The Trumpet Shall Sound

One of the important observances in the national life of God's ancient people Israel was the year of jubilee. It was the fiftieth year and in it liberty was to be proclaimed throughout the land. Servants went out free and poor men had their inherited possessions restored to them. The signal of this time of happy release was the sending abroad of the loud trumpet on the day of atonement in the year of jubilee (Leviticus 25:8-10). That clear and ringing sound from the loud trumpet was heard throughout the land and for some it meant the end of many weary years of bondage. For others it meant the regaining of property they could never have become rich enough themselves to redeem. For many it meant homecoming. What a joyful note it must have been!

We too look forward to the day of redemption (Eph. 4:30). Subject as we are to the hindrances and affliction inherent in our flesh we are waiting for the redemption of our body (Rom. 8:23). The word translated "redemption" in these passages has in it the basic idea of deliverance. The price of this deliverance we could never have found. It was paid at Calvary where our great Redeemer gave Himself for us. He made us and He has bought us. The almighty Creator took a human body and in it He suffered and died, and that death has consequences for our bodily condition. He has purchased eternal release and restoration for us and we shall experience this reality when the trumpet shall sound in that coming day of heavenly jubilee (1 Cor. 15:52).

The Ultimate Triumph

We have already noted the Lord's word through Paul that the body of our humiliation will be conformed to the body of His glory. The apostle John wrote, "if He shall be manifested, we shall be like Him" (I John 3:2).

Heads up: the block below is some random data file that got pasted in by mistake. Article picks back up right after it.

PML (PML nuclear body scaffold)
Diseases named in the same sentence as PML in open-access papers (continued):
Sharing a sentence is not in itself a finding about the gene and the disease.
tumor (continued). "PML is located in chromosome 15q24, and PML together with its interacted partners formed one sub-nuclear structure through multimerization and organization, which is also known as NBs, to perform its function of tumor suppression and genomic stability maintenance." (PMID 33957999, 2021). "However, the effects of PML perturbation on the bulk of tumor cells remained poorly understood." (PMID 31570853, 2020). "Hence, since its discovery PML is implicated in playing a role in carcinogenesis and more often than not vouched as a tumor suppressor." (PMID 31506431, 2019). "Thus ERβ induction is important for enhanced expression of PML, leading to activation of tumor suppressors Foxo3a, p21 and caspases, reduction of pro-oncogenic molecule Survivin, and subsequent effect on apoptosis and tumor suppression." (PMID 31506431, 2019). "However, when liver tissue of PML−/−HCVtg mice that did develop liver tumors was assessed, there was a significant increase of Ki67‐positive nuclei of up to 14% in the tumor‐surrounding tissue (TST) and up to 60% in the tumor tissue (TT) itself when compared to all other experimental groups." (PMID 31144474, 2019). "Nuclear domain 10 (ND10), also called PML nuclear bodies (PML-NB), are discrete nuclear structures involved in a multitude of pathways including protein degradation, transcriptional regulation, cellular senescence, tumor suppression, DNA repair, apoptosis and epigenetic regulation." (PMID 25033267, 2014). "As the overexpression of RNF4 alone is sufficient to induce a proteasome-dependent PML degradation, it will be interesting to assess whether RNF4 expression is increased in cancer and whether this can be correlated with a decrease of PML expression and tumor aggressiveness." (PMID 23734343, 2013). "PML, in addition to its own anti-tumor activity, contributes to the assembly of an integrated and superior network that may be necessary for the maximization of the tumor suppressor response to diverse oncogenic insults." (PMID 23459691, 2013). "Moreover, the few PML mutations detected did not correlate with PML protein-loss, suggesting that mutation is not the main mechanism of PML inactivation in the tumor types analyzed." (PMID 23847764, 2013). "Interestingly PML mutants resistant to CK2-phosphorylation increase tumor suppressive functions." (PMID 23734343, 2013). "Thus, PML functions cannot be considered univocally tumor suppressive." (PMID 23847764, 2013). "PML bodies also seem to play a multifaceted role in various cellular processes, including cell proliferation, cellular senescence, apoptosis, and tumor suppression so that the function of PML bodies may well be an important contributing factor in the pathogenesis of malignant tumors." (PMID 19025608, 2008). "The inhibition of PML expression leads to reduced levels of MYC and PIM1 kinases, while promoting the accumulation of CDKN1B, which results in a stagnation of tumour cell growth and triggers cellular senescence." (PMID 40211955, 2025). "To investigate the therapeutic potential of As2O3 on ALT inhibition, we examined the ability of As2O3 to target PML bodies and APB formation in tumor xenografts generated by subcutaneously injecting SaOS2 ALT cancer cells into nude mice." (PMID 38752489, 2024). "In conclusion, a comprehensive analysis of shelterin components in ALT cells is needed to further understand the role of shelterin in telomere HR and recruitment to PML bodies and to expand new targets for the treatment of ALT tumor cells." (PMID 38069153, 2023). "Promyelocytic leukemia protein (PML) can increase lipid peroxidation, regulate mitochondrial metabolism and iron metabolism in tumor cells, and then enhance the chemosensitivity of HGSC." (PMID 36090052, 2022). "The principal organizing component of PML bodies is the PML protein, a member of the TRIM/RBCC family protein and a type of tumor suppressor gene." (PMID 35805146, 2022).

In the beginning man was made in the likeness of God, but as a result of the activity of Satan disfigurement has taken place. The Adversary of God and men won a victory in Eden which has brought appalling devastation to mankind in life and in death. The process of corruption in dead bodies destroys all physical resemblance to the man that God made. In every case a noble and perfect work of God is reduced to formless dust. Those who belong to Christ are not exempt from this sad process. In our own experience we have frequently to say to the Lord, like the sisters in Bethany, "he whom Thou lovest is sick." The last enemy that shall be abolished is death.

In view of this, the Lord's victory will be all the sweeter when the waiting time is over and the sons of God are revealed (Rom. 8:19). Every one of the redeemed will stand in the perfection and glory that pertains to the Lord Jesus Christ, the Saviour from heaven. Then will come to pass the saying, death is swallowed up in victory. That final and overwhelming triumph belongs to Him who was dead and is alive for evermore.